How did we get our start?
The BJCP has quite a history, going back to 1985, but many of our newer members don’t really have a good grasp on where we came from. The outline below, authored by Gordon Strong, gives a good capsule summary of the organization from its beginnings up to 2006. More current information is in the News section of our site.
The BJCP was founded in 1985 as a joint venture between the American Homebrewers Association (AHA) and the (now-defunct) Home Wine and Beer Trade Association (HWBTA). Pat Baker from the HWBTA was the driving force behind the program with support from Charlie Papazian of the AHA.
Few people know the details about the start of the BJCP. Here’s the straight scoop from one of its founders.
Where was the first exam? When was it given? How many people took it? Who was there? You may know that the BJCP began in the mid-80s, and that it was jointly sponsored by the AHA (American Homebrewers Association) and the HWBTA (Home Wine & Beer Trade Association), although today it is completely independent.
For the record, and the benefit of BJCP history freaks, here’s the story.
The first BJCP exam was given on May 31, 1985 at the AHA conference in Estes Park, Colorado. That conference was sort of a disaster for the AHA. The hotel was great and the scenery was wonderful, but it was a long way from anywhere. Attendance was low. There were no pubs around to explore, and if you weren’t into hiking or mountain climbing, there wasn’t much to do. Maybe that’s why so many people signed up for the exam. The Estes Park exam was the biggest exam ever given by the BJCP. Fifty-one people took it!
The exam itself wasn’t much different from those we give today. Obviously, there was no BJCP question, but the weighting between brewing and style questions was fifty-fifty, like it is today. Rather than ten equally weighted questions, there were twelve questions of varying weight. The type of question was what you are familiar with now; rather simple, allowing lots of room for demonstration of beer literacy and depth of knowledge.
For example, “Name two Trappist beers and describe the style.” was worth five points. “List the AHA style categories and subcategories, and state two commercial examples of each subcategory.” was worth 30 points.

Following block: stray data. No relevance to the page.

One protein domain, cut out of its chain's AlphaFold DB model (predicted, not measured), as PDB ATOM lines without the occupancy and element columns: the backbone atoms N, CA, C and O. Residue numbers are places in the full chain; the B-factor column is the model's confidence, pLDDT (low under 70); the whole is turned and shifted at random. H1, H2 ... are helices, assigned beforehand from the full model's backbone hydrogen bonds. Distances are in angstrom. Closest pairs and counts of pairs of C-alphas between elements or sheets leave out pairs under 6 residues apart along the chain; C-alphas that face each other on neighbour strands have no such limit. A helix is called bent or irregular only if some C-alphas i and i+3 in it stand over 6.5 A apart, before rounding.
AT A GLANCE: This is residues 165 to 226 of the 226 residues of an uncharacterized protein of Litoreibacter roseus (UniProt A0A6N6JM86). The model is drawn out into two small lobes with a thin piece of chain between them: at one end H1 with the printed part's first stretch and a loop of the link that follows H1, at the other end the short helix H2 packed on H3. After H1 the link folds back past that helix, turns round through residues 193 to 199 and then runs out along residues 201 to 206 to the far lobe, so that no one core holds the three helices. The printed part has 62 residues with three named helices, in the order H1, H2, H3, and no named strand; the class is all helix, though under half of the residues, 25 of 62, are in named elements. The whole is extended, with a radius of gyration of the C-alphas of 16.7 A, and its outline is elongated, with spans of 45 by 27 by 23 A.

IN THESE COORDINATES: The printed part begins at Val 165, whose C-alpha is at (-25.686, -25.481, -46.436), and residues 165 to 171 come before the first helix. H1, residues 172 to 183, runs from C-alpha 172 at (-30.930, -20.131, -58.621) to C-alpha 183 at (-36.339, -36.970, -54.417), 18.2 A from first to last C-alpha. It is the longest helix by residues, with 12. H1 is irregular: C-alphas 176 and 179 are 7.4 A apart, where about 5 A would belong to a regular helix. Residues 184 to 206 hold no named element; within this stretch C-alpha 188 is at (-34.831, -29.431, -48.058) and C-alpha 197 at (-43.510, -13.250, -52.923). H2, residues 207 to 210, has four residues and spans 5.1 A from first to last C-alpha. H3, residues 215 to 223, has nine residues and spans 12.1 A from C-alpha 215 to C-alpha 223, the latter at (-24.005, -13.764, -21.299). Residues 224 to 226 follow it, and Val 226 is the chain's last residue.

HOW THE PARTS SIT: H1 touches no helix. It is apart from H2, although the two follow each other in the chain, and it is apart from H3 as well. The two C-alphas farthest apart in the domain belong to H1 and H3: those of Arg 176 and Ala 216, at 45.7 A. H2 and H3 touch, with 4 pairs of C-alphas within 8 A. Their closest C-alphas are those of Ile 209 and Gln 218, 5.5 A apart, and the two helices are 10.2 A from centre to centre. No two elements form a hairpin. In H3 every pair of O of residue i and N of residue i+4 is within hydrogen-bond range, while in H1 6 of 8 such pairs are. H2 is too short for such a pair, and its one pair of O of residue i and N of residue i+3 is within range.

You could say that trickiness started with the first exam. “What is the difference between a Märzen, Oktoberfest and a Vienna style beer?” The gist of the desired answer was “Not much.” People like to say that exams were easier in the old days. Not true! There were no 90s on the first exam, and nine takers failed. The score curve for the BJCP exam has remained strikingly constant over the years. In the first two years of the program, 153 people took the exam. 31 failed (21) got nineties. The high fail rate was due to there being no study guide at the time. The high ninety rate was because many experienced brewers took the test. The first ten years of the program saw an average of 15 nineties on the exam.
Who was there at the first exam? Ted Whippie was first in the door. Ted lived in Newtown, Connecticut at the time and was a member of the Underground Brewers. He didn’t get a 90 on the first exam, but he did later and became one of the early Master judges. Jim Homer was number two. Jim was a long time AHA stalwart, and served as the AHA Co-Director of the program for seven years.
A number of people who became commercial brewers are on the list for the first exam, including Terry Dennis, David Norton, John Maier, Roger Gribble, Marty Velas, Ron Downer, James Klisch, and Peter Caddoo. Dave Welker, long time organizer of the AHA National Homebrew Competition also took it.
Estes Park was the first exam, but how and when did the program get started? Lots of people have good ideas. I am sure I wasn’t the only one in the early eighties to think that it would be nice to have “legitimate” judges to evaluate home brews and pronounce that they were good. We were having competitions and were putting commercial “ringers” in the flights. It was great when Guinness came in third behind two homebrews, but did the judges know anything?